Category Archives: sci-fi challenge

Review: Scout’s Progress

Why is it that I always leave the monthly scifi challenge book down to the last minute? I picked this one up randomly in a used bookstore, probably because when I read the back it mentioned her being a brilliant mathematician, and I have a thing for smart people. Also I’ve never read a space opera before, or at least nothing that’s actually labeled as a space opera, so it was new and exciting territory for me.

The book’s by Sharon Lee and Steve Miller, neither of whom I’d ever read before, but since this seems to be part of a series and I did enjoy it I’ll probably hunt down more of them.

From the first page we’re thrown into a whole different culture, at first I thought it was one where women were considered inferior, but when I noticed that the head of Aelliana’s house is a female I realized it was just the relationship between herself and her brother that was like that. It’s because her brother is so abusive, and on top of that will one day be the head of the family, or Delm as it’s called, that she decides to run away. But being both practical and not very self confident she realizes that she has no means of escaping to a Terran world.

Then she wins a space ship. Realizing this could be her means of escape she decides to learn to pilot it, keeping it a secret from her brother, (who she knows will take it away if he finds out) until she gets her license.

Aelliana’s character is interesting. As mentioned before she’s not very self confident most of the time. But every once in a while her real personality, before it was beaten down by her brother, comes through. When she’s teaching she’s confident enough because she knows her stuff, and a scene with her teaching is shown early enough in the book that you realize there’s still some spunk left in her, confirmed in the scene at Chonselta Port when she’s had a bit to drink and takes the bet of her quarter share against a ship.

The culture on Liaden is also well developed. You realize right away that the customs are going to be different when the book starts with a conversation at the breakfast table in which Sinit, Aelliana’s younger sister mentions how strange Terran’s are to be able to marry who they want and not have a Delm to tell them what to do. Each family, (or clan, or House) is controlled by the Delm, the Nadelm is the person next in line to be the Delm, in Aelliana’s case her sadistic older brother, Ran Eld. The Delm’s generally control the household and make the decisions.

The difference when it comes to marriage is an important point in this book, since Daav is arranging a marriage through most of it, and Aelliana was married to a brutal friend of her brother’s when she was younger. For Liaden marriage is just another transaction, a way for a clan to get more income or an heir. They aren’t permanent, they last as long as it takes for a child to be born, (in this way houses get heirs from each member of the family) and the family not keeping the childĀ  is given compensation. In fact we’re told right off that Aelliana’s older sister Voni has been married five times and was expecting a sixth proposal any day now. Despite Aelliana’s bad experience most people are fine with the way marriage works.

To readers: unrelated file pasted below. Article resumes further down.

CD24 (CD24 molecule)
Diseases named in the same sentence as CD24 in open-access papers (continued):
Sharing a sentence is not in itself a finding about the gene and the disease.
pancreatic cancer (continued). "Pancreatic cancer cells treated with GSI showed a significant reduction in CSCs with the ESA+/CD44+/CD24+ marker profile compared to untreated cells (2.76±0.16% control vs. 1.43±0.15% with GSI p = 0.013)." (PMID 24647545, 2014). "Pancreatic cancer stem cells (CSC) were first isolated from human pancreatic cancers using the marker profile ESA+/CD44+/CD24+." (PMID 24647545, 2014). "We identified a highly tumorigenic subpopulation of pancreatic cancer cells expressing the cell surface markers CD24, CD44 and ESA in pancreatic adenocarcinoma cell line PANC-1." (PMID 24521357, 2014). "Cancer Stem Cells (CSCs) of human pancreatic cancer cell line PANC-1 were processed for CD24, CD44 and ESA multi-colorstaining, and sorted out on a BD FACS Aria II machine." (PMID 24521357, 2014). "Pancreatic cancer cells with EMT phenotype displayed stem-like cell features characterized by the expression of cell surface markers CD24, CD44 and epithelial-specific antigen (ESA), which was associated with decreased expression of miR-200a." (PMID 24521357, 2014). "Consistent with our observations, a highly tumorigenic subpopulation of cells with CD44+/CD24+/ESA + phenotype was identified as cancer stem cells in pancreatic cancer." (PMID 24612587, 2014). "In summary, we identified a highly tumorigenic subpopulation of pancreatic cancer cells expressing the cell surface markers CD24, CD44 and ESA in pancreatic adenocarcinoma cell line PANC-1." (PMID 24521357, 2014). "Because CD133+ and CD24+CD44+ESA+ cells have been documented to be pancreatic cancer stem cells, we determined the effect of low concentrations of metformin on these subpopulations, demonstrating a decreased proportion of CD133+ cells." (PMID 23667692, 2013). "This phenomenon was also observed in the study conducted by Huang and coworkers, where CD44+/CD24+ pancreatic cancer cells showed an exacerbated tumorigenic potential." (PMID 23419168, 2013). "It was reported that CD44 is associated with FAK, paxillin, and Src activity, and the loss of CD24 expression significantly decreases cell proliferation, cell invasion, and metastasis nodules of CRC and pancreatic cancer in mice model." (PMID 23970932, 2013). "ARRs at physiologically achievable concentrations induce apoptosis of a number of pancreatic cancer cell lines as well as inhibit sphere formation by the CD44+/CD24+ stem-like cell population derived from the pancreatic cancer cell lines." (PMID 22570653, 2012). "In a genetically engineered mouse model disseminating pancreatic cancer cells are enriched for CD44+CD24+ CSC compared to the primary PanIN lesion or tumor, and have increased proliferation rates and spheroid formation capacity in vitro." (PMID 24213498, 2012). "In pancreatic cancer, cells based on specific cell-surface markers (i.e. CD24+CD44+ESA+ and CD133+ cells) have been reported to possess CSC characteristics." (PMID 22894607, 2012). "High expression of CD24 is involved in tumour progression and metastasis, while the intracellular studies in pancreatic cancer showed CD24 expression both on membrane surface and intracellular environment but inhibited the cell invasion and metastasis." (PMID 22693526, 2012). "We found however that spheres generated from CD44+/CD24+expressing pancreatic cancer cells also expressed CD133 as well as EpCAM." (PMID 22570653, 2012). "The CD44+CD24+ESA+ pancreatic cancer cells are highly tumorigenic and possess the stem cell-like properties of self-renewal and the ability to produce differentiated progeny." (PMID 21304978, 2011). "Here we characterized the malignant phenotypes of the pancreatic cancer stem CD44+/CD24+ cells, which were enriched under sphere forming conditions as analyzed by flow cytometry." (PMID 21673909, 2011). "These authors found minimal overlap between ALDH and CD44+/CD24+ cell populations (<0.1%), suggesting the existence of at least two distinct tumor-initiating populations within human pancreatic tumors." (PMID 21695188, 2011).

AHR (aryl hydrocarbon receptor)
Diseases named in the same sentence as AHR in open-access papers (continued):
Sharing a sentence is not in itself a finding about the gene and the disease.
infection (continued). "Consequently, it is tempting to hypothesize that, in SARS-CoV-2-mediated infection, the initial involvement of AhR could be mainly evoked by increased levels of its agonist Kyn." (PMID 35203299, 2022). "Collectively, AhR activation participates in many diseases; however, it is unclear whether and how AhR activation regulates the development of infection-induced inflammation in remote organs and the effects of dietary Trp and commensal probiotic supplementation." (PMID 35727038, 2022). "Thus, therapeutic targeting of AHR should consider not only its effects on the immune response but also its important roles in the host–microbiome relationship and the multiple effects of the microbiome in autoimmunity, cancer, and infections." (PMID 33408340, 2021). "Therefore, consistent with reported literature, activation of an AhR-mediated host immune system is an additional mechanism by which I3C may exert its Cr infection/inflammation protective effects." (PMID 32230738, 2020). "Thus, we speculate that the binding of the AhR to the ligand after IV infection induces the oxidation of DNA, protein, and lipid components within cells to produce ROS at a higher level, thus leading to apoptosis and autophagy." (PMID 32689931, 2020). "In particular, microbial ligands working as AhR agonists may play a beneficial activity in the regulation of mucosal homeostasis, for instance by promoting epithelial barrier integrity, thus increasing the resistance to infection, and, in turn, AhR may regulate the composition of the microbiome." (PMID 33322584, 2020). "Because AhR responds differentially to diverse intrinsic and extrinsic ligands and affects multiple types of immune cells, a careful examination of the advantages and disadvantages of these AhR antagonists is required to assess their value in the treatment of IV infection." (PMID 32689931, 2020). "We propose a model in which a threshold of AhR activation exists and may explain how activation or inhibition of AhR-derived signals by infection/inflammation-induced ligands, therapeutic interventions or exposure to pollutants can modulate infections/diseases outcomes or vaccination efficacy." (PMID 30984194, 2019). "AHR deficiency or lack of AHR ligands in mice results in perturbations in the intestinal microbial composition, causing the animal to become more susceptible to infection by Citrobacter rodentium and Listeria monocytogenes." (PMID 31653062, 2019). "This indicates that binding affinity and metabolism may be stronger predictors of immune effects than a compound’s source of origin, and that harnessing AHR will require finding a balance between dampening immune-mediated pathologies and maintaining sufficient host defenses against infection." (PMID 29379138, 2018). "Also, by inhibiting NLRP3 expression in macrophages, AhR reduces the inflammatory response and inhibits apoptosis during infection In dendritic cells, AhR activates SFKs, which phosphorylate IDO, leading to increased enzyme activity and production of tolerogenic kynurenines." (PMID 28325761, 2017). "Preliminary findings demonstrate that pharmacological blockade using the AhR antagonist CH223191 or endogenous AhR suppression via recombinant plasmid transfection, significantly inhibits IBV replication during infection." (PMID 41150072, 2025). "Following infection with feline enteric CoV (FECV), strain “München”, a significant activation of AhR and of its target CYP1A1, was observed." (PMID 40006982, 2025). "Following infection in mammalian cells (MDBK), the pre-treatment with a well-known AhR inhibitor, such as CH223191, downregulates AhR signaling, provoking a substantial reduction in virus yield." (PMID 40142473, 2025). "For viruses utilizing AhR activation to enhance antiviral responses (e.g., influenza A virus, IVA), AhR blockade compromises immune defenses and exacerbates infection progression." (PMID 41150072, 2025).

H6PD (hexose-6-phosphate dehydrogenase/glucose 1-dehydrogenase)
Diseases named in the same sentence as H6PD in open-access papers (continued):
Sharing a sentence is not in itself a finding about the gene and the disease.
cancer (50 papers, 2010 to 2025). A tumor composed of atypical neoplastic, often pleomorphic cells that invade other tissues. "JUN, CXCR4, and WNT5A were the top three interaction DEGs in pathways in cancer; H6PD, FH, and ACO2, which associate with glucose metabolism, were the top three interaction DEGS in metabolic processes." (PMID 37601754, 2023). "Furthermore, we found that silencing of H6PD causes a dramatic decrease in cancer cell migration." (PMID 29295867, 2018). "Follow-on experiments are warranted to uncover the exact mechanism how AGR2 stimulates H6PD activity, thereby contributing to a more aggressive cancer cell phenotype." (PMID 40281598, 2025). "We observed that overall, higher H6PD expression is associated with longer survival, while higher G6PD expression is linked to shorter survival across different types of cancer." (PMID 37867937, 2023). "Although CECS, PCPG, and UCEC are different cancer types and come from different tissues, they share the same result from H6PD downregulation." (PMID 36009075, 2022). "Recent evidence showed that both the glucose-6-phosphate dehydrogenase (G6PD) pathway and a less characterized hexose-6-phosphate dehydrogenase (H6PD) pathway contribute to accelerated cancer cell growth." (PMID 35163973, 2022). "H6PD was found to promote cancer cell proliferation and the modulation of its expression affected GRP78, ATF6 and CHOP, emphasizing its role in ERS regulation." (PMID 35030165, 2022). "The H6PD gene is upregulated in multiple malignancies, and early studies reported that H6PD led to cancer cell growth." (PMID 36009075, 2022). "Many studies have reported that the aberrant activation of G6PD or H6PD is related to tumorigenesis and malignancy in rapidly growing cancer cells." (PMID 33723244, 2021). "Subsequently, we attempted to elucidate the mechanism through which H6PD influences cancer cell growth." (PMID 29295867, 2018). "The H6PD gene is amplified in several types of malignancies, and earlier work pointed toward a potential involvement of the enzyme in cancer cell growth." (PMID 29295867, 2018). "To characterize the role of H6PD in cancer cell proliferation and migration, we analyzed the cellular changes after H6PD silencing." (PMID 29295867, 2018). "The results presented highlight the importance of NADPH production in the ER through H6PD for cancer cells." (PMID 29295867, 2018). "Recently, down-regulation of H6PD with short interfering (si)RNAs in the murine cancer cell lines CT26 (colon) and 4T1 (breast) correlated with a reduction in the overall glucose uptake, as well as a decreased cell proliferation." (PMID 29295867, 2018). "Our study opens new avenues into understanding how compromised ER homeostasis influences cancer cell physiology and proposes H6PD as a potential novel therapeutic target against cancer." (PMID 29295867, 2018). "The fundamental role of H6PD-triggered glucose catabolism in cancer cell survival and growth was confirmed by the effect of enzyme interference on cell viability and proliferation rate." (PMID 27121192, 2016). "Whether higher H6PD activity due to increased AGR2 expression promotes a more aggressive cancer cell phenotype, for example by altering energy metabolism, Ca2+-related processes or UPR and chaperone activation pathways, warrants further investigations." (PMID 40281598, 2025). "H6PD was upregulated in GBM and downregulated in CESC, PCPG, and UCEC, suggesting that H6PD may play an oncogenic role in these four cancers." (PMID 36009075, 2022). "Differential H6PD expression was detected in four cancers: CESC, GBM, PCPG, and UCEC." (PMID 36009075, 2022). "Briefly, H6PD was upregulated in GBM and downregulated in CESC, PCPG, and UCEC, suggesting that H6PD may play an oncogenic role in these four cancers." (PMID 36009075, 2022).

Though her current Delm had promised Aelliana that she wouldn’t have to marry again, her brother makes it clear that that promise will only last until he become Delm, at which point he’ll be free to marry her off to whoever he likes. Realizing this is what first makes her decide to run away.

There is one clan, a High House, that is different from the others, the Korval, or Dragon. Some of it is explained in the second chapter by Daav to his sister in law, who is a Terran that became lifemates with his brother. Though I found that whole part of the book a bit clunky, as though Daav is explaining everything for the reader, not as part of the story, their family origins are interesting and seem like they might be from one of the other books in this universe, (but I have no idea if that’s true)

All in all I enjoyed the book, a lot of thought was clearly put into the society Lee and Miller created, and they emphasized the differences with the Terran Anne and the Scouts that Aelliana works with and ends up befriending. This will probably end up being one of those books I go back to regularly and I’m definitely planning a trip to the used bookstore where I got this one to see if they have any others.


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Review: Powers That Be

I know I know, this isn’t the review I promised. I got sidetracked from Changes when I realized that it was almost the end of the month and I hadn’t read any sci-fi yet. The sci-fi challenge is really the only one with deadlines, since it specifically said one each month for a year, rather than just twelve in a year.